Ace Hip-Hop act, Fuad Akorin, in this interview with the Editor, FOLORUNSHO HAMSAT, speaks on his journey in music, his passion and future aims. Excerpts…
How did you start as a musician?
I started writing from secondary school, only then it was writing rap. Years later, I started trying to keep a journal and that’s how I wrote my first song. I made a visit to a recording studio with some friends sometime in 2008. That’s how it started.
What is the story behind your stage name, ‘Fuad Akorin’?
I started music as Cupid. Cupid was a name I chose because my music was preaching love. After using that name for some years, I decided to drop the name and adopt my real name Fuad, because to me Cupid wasn’t original enough for the type of artiste I had graduated to. I changed my stage name to Fuad Akorin in 2016. Fuad means “heart” in Arabic, and Akorin means “singer” in Yoruba.
Tell us about your growing up as a prince.
My growing up was not glamorous. It was modest and conservative. It was quality and strict upbringing by my paternal grandmother. And that has helped me a lot in keeping a cool head in the industry I find myself in today.
You are entitled to taking the crown in the future; how will this impact on your career as a musician?
Honestly, I know nothing about this entitlement (Laughs).
At what point did you realize singing was becoming more than a hobby and you took it very serious?
I started recording with the aim of becoming a professional musician but the seriousness came after realizing the effects of the power and reach of music. That was when I got an admission into University of Lagos and I started playing at shows.
How many tracks have you done since you began singing and which of them would you pick as the best?
I honestly can’t count them all because there are some songs that never got completed or ended up as lost files and some collaboration also that I can’t recall. But right now on my music folder; I have about 33 tracks of mine. As for my best, it is yet to come.
What’s your brand of music and what are you doing differently with the brand that stands you out?
My brand is love, in the form of Afro reggae, dancehall and R&B. I believe what stands me out is my lyrics and my delivery.
Who and what motivates you as a singer?
The people who motivate me are people trying to make a positive impact in the world through their music, products, services, visions or ambitions because it is love that drives them. Musically, I look up to Fela, 2baba, Bob Marley and of course, Michael Jackson. Love motivates me. I also draw inspiration from various aspects of life and struggles.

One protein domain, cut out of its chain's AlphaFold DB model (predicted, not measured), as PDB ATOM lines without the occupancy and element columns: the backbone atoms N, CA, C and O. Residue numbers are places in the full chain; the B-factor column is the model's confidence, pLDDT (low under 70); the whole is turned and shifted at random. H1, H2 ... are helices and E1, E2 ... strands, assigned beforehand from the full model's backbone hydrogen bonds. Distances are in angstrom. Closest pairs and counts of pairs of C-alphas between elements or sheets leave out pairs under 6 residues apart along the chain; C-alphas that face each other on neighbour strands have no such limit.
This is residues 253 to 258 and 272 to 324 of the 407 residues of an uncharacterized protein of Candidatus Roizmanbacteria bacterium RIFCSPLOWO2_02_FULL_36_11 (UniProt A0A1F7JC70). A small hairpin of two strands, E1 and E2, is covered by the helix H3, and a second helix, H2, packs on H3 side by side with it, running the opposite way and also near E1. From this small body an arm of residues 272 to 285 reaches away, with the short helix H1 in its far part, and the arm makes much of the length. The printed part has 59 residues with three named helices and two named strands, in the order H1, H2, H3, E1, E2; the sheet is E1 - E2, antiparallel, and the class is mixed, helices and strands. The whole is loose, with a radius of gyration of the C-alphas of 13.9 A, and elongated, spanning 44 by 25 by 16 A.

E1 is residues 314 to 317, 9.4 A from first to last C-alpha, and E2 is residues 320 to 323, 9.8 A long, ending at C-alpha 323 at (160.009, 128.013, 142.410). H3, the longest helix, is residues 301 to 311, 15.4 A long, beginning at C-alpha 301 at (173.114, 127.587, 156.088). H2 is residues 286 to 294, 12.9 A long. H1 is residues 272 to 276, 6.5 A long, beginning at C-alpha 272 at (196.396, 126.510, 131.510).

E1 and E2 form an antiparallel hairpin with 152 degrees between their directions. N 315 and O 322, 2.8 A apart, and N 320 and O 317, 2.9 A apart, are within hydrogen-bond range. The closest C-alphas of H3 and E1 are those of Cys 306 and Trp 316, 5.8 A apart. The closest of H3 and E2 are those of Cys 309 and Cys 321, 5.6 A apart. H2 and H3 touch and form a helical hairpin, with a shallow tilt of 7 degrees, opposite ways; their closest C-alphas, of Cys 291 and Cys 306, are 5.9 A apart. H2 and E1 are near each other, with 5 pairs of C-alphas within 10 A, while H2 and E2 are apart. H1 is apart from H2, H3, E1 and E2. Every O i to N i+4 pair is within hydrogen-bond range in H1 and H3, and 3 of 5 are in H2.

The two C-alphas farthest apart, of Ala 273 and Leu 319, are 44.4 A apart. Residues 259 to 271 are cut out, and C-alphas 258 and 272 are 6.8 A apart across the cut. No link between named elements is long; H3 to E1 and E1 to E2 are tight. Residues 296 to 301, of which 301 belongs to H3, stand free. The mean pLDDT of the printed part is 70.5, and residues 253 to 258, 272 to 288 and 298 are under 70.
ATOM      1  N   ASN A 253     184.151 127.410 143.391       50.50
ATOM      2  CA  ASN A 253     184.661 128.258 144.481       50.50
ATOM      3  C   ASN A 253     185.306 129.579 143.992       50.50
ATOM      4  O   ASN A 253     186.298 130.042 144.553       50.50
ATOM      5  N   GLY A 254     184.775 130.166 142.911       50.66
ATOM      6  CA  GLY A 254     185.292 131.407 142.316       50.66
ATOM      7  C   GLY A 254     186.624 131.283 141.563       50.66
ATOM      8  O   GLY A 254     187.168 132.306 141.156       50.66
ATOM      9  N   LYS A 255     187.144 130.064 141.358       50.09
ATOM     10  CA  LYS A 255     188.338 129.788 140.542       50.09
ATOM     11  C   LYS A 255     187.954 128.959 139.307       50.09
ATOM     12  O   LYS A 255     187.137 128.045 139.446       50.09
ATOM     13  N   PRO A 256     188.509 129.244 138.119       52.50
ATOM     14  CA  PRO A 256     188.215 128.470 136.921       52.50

If you had the opportunity to do a duet with two celebrity singers both locally and internationally, what names would you pick?
Locally, I would pick 2baba and Niniola. Then internationally, I would pick Jah Cure and Rihanna.
What do people take away from your songs when listening to them?
Love is it, and all its pleasures and pain.
From your point of view, how is the social media really affecting the song business and the life of singers worldwide?
Social Media is a great marketing tool for almost any business. It’s pros greatly outweigh its cons. For the music business to be precise, it helps in spreading information faster from artiste to fans, be it music release dates, tour dates etc. It also makes it easier for both parties to interact with each other and the artiste can also get vital feedback from his fans through this medium. So, social media is positively affecting the business.
What would you describe as your greatest achievement now even as an upcoming star?
Being able to use my music to preach LOVE.
What’s your long term goal as a musician?
As a creative person; my ideas are limitless but one of my long term goals is to have music schools.
What do you have to say about music, alcohol and drugs?
Music shouldn’t be identified with alcohol and drugs, they have nothing in common. Music is soul food. Music is art and requires discipline and order. Music can be consumed or played by children and/or adults, but alcohol and drugs can’t.
What’s your honest view about the Nigerian music industry?
The rate at which the industry has grown and developed is something to be happy about. It’s doing very well; thanks to God and the stakeholders who are making big moves. Nevertheless, there’s still plenty room for improvement.